Xinjiang sees multiple persecution cases in early July; church members detained, American citizen deported

China Aid Association

(Xinjiang—July 15, 2014) House church Christians in several parts of China’s far western Xinjiang Uyghur Autonomous Region were persecuted in early July: a house church pastor in Yili Kazakh Autonomous Prefecture was detained in Beijing, six church members in Kuerle were detained and questioned for organizing a summer camp for elementary students and an American teacher was deported following the disruption of a gathering in Urumqi.

Pastor Lou Yuanqi, of Yili, traveled to Beijing to visit family around July 7 when authorities in the airport detained him. According to Zhang Shengqi, a Bejing-based family friend, Lou called his family after he was detained. Upon further inquiry, family members learned that the Yili Kazakh Autonomous Prefecture Domestic Security Protection Squad and the neighborhood police station had contacted Beijing police, asking them to detain Lou at the airport.

“[Church members] called the local police station, and the police said Pastor Lou had already left,” Zhang said. “At that time, we couldn’t be certain whether Pastor Lou left the police station by himself or whether he was taken away by Xinjiang police.

“Later, I called and got through to a coworker at a church in Xinjiang who said the police station investigated [Lou] the whole night. After [police] were sure that Pastor Lou was not in Beijing to petition the high authorities, they let him leave the airport police station. However, people could still not get through to Pastor Lou on his phone,” Zhang said.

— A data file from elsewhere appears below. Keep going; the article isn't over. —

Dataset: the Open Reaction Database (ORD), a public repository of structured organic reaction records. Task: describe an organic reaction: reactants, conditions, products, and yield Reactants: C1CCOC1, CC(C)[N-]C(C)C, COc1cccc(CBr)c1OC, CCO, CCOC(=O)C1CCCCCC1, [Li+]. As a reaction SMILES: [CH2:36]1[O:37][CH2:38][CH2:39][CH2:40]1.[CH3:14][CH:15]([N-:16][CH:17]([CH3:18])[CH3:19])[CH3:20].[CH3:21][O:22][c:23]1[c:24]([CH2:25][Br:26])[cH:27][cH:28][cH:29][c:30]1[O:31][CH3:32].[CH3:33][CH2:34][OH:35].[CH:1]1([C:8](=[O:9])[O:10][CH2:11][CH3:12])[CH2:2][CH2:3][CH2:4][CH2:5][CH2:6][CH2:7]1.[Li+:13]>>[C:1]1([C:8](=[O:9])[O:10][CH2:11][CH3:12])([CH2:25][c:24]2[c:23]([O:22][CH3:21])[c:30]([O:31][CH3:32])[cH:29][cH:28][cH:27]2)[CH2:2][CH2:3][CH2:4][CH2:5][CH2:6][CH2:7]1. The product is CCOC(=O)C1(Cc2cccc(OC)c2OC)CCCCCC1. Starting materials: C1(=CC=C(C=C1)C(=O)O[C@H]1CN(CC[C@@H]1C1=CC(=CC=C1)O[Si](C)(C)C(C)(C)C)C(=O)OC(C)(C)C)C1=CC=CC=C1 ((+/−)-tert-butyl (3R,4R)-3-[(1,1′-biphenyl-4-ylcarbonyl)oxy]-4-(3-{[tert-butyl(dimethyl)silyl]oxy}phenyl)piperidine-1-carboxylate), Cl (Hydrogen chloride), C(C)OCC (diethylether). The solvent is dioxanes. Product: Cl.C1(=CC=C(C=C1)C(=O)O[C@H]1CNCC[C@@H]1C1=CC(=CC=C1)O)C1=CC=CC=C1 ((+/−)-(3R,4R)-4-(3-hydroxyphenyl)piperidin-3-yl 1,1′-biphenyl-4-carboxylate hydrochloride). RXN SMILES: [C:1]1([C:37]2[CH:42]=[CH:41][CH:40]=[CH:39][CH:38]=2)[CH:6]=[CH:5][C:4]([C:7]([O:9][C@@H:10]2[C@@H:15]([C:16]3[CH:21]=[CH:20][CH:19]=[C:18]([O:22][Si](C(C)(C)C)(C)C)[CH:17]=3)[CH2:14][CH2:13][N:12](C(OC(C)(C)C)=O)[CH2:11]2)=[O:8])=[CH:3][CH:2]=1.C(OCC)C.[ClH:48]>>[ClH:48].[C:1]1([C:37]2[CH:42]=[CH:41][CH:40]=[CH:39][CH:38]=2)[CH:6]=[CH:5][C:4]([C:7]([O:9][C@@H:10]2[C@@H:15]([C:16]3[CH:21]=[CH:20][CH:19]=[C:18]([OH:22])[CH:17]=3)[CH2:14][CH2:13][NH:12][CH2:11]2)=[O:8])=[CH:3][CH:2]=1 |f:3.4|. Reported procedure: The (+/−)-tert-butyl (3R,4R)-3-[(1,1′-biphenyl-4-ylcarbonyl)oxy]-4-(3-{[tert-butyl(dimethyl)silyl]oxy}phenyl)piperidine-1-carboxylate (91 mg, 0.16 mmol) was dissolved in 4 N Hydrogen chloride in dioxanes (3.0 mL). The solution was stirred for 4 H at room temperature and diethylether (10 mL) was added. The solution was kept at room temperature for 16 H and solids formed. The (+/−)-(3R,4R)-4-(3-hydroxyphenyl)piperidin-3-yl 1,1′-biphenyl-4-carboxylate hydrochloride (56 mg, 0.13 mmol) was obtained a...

Meanwhile, on July 6, six pastors and church employees of a house church in Kuerle, Bayin’gholin Mongol Autonomous Prefecture were detained and questioned for organizing a summer camp for elementary students.

The six—Dai Jin, Deng Wenjun, Shi Chuanxin, Peng Jun, Tian Yang, Wang Ruyu—were taken into custody for “proselytizing religion to students.”

“The authorities think they were engaging in religious activity. However, it was the parents who convinced the church to hold the students’ summer camp to give the children and education in ethics,” one believer said. “They were not engaging in the so-called religious activities.”


On July 3, plainclothes police in Urumqi broke up what they claimed was an “illegal gathering” of more than 20 worshippers and detained several for questioning. The gathering, as it turns out, was just piano lessons. However, police took several Christians to the police station for questioning and confiscated the musical instruments. An American music teacher, whom the Christians had invited to the gathering, was detained and later deported.

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